HONG KONG • Hong Kong and Singapore are trying to get in on the boom in blank-cheque company listings, while safeguarding investors from what some say is a bubble about to burst.
The authorities in the Asian financial hubs are mulling over tighter frameworks than in the United States for listings of special purpose acquisition companies (Spacs).
The US-led dealmaking boom has raised about US$100 billion (S$134 billion) so far this year, even though it is now showing signs of fizzling amid increased scrutiny by regulators.
"They are a bit too late to the party, so it's good that they are cautious," said Mr Justin Tang, head of Asian research at United First Partners in Singapore. "The euphoria in this space means that caution is highly warranted."
Pushed by the government, Hong Kong is said to target having its regime in place by the year end.
The plan, still being formulated, would set special conditions for sponsors of Spacs, including having a track record of managing money, and that Spac acquisitions will have to meet the existing standards for initial public offerings (IPOs).
The city is in a race with Singapore, which is now further along after releasing a consultation paper on its plan last week. The Singapore Exchange's (SGX) regulatory arm is proposing a minimum $300 million market capitalisation. The US has no such floor. Singapore is also proposing stricter criteria for warrants and share redemptions.
Investors and dealmakers in both cities are now questioning whether the tighter scrutiny will hamper their ability to attract Spacs.
Ms Marcia Ellis, a partner in Morrison and Foerster in Hong Kong, said too many "safeguards" in the framework "could kill flexibility, which may render it unattractive to Spac sponsors".
Singapore's minimum market value implies a valuation of the target company of more than US$1 billion, which is relatively hard to find among South-east Asian companies, said Ms Stefanie Yuen Thio, joint managing partner at legal firm TSMP Law.
"The market expects and has priced in US-style Spac terms," she said. "We need to be a 'price taker' on this or risk missing the boat entirely."
Depending on market feedback on the consultation, which is open until April 28, Singapore aims to have its framework in place by mid-year, SGX RegCo chief executive Tan Boon Gin said last week.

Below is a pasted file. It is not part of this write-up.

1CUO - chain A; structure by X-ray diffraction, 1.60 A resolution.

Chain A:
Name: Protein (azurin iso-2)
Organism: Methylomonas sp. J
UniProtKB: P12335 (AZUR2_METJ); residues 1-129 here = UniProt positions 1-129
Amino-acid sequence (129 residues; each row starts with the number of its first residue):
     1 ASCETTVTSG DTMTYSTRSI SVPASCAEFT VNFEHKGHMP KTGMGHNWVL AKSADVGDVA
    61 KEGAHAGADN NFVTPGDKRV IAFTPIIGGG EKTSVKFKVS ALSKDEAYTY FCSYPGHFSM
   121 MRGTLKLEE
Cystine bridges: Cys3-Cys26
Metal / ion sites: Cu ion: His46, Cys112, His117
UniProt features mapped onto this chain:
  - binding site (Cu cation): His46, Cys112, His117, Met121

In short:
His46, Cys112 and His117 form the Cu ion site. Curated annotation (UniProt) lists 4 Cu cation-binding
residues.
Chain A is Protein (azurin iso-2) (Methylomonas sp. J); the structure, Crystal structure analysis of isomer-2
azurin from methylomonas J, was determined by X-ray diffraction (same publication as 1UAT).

Hong Kong, meanwhile, is looking to have a consultation paper ready for feedback by June at the earliest, people familiar with the matter have said.
Spacs raise money from investors with a plan to acquire another company within two years. But a big concern now is that with a boom in such deals, there will be few viable companies available for them to acquire down the line.
An index that tracks Spacs has slid 21 per cent since mid-February. Mr Ronald Chan, founder and chief investment officer of Hong Kong-based Chartwell Capital, said the city should avoid taking a leading role in Spacs, calling it a "massive bubble".
In Hong Kong, there is also added concern of a setback in its efforts to tame the wilder side of its market, after years of combating shell companies seen as a hotbed for stock manipulation.
"The last thing we wish to see is to overthrow or disrupt the long, hard-earned effort against shell and reverse takeovers," Mr Chan said.
Spac listings are spared from the level of scrutiny imposed in Hong Kong on a regular IPO, including stringent disclosures and due diligence by sponsors that could hold the banks themselves responsible.
That is a concern for investors, said Dr Christine Chow, a board director at London-based International Corporate Governance Network.
"Without that transparency, investors might be buying into the brand name of a private equity firm or a star CEO or founder," she said.
Hong Kong is now losing out on deals from some of its biggest names, who are preparing to raise or have raised such funds in the US.
Horizon Ventures, a firm backed by billionaire Li Ka-shing, this year took its three financial technology holdings - Hippo Enterprises, Doma and Bakkt - public in Spac deals valued at US$10 billion in total.
Listing through a Spac can be completed in weeks, compared with the 12 months it would take to go public in the regular way. But Hong Kong's legal framework also presents other hurdles.
In the US, investors are able to seek class action suits against wrongful statements, enabling market regulators there to have a lighter touch.
Mr Chan said Hong Kong can take a roundabout approach and still benefit from the boom.
He proposed the city should look at setting up a "Spac Connect" system where investors could access and trade Spacs listed elsewhere, offloading the regulatory burden of accounting fraud and insider trading to the foreign venues.